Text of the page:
Methods/Design

A 6-month, randomized controlled trial consisting of 54 patients with acute or chronic neck pain patients will be conducted. Patients with no signs of major pathology and with little or no interference with daily activities will be recruited. Three treatment sessions with 4-day intervals will be carried out. The patients will be randomly assigned to receive either manually performed manipulations or electromechanical manipulations at the thoracic spine. The primary outcome is pain intensity as measured by the Visual Analogue Pain Rating Scale. The secondary outcome measures are neck physical disability using the Neck Disability Index, quality of life measured by the European Quality of Life 5 Dimensions 5 Levels and patients’ improvement using the Patient’s Global Impression of Change Scale.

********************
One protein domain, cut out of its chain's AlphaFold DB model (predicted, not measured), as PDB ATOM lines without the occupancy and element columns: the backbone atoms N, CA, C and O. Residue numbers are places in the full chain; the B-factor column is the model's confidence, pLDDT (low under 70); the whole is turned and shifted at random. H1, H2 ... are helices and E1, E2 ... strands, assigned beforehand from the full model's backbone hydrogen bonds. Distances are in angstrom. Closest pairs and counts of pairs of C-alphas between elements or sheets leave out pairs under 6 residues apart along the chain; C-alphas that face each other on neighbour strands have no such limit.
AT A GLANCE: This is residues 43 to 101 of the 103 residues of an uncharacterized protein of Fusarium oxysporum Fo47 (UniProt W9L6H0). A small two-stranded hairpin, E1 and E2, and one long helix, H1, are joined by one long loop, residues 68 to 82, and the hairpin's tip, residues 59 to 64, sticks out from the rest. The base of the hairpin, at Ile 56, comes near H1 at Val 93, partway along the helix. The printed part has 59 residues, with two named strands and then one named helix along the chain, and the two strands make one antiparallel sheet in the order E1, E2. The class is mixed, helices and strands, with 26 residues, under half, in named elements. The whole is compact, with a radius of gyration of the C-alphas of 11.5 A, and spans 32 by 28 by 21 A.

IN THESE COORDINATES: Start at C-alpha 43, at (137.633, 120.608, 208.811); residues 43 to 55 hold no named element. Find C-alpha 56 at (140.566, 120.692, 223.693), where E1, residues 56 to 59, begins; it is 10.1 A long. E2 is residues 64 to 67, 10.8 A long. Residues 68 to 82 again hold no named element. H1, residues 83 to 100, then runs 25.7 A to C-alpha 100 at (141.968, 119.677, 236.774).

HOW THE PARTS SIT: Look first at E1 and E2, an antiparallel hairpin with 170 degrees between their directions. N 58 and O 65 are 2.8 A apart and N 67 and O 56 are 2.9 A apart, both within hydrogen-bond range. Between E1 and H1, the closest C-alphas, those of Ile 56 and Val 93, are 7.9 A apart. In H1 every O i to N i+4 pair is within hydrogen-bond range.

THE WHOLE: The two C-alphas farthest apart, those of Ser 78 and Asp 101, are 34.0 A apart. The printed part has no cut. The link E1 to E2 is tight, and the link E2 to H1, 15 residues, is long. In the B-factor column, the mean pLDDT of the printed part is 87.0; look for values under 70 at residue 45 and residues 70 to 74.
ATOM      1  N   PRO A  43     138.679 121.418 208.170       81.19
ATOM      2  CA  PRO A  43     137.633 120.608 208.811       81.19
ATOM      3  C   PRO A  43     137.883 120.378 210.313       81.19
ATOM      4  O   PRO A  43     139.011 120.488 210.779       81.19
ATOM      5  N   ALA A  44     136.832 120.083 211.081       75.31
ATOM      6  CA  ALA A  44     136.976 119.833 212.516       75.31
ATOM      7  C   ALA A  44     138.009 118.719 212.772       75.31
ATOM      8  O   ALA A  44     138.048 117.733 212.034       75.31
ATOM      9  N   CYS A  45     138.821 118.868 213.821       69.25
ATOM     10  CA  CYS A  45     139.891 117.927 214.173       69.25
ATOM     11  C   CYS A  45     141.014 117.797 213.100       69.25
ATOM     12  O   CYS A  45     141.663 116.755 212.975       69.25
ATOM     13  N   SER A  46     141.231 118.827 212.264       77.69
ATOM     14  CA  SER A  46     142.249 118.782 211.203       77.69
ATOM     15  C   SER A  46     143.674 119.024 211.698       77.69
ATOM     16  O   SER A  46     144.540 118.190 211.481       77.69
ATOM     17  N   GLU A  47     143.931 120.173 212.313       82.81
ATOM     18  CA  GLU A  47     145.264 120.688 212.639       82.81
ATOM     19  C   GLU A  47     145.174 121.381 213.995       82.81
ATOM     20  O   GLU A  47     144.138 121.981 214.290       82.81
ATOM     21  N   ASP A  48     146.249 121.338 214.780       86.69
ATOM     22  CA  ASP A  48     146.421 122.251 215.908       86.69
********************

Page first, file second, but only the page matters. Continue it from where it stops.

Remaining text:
Discussion

It is expected that both interventions will improve neck pain. This would be a significant finding, as thoracic spine manipulation for neck pain does not carry the same risk of injury as cervical spine manipulation. In addition, the results may provide useful information about therapeutic options for health care providers and patients for the problem of neck pain.

Trial registration

Current Controlled Trials ISRCTN88585962, registered January 2013

Keywords

  • Neck pain
  • Spinal manipulation
  • Impulse iQ®
  • Thoracic spine

Background